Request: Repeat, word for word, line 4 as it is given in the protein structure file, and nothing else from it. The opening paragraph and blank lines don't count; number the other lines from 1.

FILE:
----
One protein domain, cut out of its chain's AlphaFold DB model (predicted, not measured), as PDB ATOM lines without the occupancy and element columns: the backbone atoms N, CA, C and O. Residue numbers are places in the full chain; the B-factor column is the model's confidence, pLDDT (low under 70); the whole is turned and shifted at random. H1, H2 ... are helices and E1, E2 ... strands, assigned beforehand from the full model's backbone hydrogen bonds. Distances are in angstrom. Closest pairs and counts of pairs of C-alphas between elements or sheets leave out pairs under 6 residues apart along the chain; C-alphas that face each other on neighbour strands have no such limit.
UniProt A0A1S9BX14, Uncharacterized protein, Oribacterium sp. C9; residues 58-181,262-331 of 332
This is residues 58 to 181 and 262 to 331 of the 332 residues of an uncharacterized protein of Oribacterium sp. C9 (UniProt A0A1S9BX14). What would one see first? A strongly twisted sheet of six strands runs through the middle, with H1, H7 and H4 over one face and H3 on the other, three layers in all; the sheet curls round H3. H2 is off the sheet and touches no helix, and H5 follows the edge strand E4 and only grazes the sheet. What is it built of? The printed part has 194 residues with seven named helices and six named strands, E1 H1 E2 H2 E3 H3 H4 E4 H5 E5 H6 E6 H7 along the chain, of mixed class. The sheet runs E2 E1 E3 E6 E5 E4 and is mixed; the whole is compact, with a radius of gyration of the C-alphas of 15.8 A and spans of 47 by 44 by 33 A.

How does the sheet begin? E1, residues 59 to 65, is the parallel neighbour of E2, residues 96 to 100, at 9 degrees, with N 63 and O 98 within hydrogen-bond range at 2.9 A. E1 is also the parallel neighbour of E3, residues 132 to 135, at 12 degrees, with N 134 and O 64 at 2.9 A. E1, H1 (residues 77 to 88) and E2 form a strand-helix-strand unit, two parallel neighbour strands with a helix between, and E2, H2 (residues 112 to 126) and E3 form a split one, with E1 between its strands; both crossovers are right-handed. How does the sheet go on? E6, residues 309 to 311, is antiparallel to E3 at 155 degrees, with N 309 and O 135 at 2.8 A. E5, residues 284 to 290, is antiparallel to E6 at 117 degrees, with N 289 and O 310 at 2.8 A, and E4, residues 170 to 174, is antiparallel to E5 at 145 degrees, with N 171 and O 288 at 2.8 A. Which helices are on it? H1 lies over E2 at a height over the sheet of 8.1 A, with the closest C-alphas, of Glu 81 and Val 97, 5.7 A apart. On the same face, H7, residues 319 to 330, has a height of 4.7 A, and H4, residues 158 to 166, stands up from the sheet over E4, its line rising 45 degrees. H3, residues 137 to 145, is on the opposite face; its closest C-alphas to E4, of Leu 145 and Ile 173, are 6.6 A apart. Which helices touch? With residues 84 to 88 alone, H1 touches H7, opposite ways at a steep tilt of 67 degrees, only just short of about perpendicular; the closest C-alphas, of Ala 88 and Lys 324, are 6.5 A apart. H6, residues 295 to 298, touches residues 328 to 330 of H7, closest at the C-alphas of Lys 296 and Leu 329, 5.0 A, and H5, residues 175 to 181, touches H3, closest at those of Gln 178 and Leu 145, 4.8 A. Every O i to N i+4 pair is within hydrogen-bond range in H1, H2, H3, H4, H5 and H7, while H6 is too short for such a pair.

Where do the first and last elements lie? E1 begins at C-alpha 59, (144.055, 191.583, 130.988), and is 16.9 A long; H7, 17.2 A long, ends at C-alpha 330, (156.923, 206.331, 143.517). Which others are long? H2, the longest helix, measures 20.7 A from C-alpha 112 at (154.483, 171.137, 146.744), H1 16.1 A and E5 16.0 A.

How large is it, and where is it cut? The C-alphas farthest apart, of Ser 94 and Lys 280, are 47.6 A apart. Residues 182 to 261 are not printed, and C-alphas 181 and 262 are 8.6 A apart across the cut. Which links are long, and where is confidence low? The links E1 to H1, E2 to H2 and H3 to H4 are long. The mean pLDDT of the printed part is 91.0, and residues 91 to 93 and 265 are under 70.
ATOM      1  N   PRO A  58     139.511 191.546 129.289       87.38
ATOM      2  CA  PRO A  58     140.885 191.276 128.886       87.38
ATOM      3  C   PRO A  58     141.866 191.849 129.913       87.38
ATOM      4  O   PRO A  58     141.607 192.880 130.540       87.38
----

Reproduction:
Where do the first and last elements lie? E1 begins at C-alpha 59, (144.055, 191.583, 130.988), and is 16.9 A long; H7, 17.2 A long, ends at C-alpha 330, (156.923, 206.331, 143.517). Which others are long? H2, the longest helix, measures 20.7 A from C-alpha 112 at (154.483, 171.137, 146.744), H1 16.1 A and E5 16.0 A.